i lament my lack of letters.
i miss writing with pens
on watermarked paper
i could read intentions
more easily then
in the slant of hand-
perceptible weights
light words floating
inkier phrases pinned down
like thunderclouds
and, at the last,
an obsidian kiss.
economy of phrase
never measured those days
as it seems to now
when four words may be
considered a princely sum.

happiness and writing

I touched upon this subject very briefly some time back and I find that it is haunting me again now. I am (shhh, don’t let anyone know) happy, and I have been for some time.

I have a fulfilling job, a wonderful dog, a happy home, a healthy family and a variety of interests and creative outlets. I am comfortable in my own skin; I know what I want and have a very firm handle on what I will and will not accept for myself.

And yet I feel that in order to keep writing with any sort of regularity I must revisit ghosts from my past and dredge up issues that really no longer haunt me. I am able to recall what I felt then and am able to reflect upon it in order to put words on paper, but it’s just like watching a movie I’ve already seen – the impact of remembering those events lessens each time I call upon them.

It seems possible that there will come a day on which I will stop writing. All the remembered sadness will have been used up and I will be content and relaxed – but I don’t yet know whether I look forward to this day or I dread it. For writing is now part of the definition of who I am…yet it seems infinitely more difficult to write about happiness than it does to write about the ache of a broken heart.

Is this why there are more songs about breakups than there are about happy relationships? Or are we just too busy when we’re happy to sit down and write?

excerpt from second novel

I went back to the second novel today (because, frankly, it deserved some attention) and thought I’d share just a small piece from one of the initial chapters.

“Events are made for distracting us from the emptiness that we are incapable of facing. Whenever the vastness of solitude increases to the point of perceptibility, a major life event comes along as if to save us from ourselves. Birth and the entry into adolescence do not count among these events as we have yet to develop the natural sense of discontent that festers within the soul of man; everything afterward is a distractor. Loneliness is the one question on the multiple choice test that we can’t help but stare at – wondering if we’ve chosen the correct answer but never being absolutely sure.”

The Age of Knowing

I randomly wrote the story below today, while I was trying to compose an email. The email recipient sure got more than they bargained for….


The Age of Knowing

Some time ago, in the years between the necessity of vinyl records and their transition to an elevated medium, a disillusioned princess relocated from her castle to the forest’s most humble dwelling. When she left, she took only what she could carry: a duffel of her warmest clothes (to ward off the winter’s chill), her most favorite books (to keep her company on lonely nights), her loyal pet fox Volpina (to make her feel less alone when the books weren’t working) and the memory of a million songs. There were people who thought the princess was spoiled and left because she hadn’t gotten her way; she was an only child, after all, and if people couldn’t see her as selfish they didn’t know how to place her. Nobody knew the secrets that the princess held in her heart. Nobody had ever known them. The songs that she used to sing had closed their wings inside her chest and embedded themselves in her ribcage; they were stuck inside and she didn’t know how to free them.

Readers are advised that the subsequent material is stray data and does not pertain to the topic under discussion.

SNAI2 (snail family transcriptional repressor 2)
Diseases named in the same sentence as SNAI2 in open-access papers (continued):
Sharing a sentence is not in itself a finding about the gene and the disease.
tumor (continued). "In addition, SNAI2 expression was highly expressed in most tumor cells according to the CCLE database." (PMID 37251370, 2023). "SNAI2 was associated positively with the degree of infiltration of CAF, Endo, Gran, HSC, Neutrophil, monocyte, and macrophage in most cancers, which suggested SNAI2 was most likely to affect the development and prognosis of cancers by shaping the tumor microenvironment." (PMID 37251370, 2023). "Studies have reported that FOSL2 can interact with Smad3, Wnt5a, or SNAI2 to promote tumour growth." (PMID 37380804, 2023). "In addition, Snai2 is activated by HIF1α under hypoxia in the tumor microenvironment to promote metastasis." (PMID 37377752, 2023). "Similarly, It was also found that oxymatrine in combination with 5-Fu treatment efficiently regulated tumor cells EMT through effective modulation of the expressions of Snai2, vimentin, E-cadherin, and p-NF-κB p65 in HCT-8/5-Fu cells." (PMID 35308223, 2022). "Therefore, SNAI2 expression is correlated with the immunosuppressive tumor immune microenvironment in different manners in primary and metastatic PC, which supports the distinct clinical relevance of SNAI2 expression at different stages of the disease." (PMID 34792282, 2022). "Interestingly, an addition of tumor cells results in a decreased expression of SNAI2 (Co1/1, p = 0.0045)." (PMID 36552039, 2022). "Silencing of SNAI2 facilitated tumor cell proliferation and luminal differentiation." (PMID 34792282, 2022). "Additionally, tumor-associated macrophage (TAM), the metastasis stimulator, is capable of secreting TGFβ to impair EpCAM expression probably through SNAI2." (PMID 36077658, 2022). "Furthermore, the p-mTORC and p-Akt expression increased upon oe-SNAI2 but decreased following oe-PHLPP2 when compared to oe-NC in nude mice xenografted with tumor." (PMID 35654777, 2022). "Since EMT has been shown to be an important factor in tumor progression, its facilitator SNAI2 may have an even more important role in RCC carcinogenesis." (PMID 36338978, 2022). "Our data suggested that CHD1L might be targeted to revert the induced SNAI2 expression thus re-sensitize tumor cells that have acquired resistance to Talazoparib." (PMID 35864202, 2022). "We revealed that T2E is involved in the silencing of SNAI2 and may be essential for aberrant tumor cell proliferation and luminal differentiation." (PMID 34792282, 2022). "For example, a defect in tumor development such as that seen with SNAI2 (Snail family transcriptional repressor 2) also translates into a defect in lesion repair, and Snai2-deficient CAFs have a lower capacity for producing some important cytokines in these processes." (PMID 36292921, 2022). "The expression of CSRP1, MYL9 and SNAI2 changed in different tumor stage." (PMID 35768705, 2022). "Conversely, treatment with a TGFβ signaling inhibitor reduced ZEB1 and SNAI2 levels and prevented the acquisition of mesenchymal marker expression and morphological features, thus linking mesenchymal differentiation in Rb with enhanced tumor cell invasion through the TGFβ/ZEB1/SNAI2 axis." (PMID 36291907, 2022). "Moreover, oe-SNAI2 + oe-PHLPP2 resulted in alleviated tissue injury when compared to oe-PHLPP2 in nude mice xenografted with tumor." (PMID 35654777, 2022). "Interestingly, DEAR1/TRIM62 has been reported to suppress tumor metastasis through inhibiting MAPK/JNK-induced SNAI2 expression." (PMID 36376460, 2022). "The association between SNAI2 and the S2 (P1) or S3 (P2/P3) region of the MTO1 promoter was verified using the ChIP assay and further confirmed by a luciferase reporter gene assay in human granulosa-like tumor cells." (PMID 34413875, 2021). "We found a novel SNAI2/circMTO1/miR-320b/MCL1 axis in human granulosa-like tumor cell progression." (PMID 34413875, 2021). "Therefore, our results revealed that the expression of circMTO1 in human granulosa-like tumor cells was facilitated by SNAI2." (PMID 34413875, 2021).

She had tried, for some time, to liberate the songs. She’d stand under waterfalls in caves of the brightest acoustics and she would open her mouth only to choke on the words. She’d suck the water into her lungs and cough on the cave floor, drained and exhausted with her efforts. After a number of attempts, she had decided that the songs would just have to remain where they were, hidden and fluttering under the skin of her obedience. Every once in a great while, she would be reminded of their existence with a sharp pain in her left shoulder; the songs were kicking at her heart.

On the morning that she escaped from the castle, she had awoken to the palpitations of her songs flapping in rhythm. That which she had previously experienced as pain now manifested itself as strength of the highest magnitude. The beating of wings resuscitated her, pushed their energy windfall into her consciousness, and excoriated the layer of apathy that had accumulated inside her over the years. She threw socks into pockets and pages into socks and she ran, hard and fast.

The forest was quiet, and cool. She made her home in a glade that was ringed by birches and leaves of fire. She had no waterfall, no food, no bed – but as she crossed her legs and sat in the circle of papery white trunks she felt free. And the songs came out in a rush to populate the autumn sky with their brilliant crescendos; they hung, trembling, from the nearby branches. The princess curled up in a pile of orange and crimson, Volpina by her side for warmth, and she watched the songs perched in the trees and they in turn kept watch over her. Always.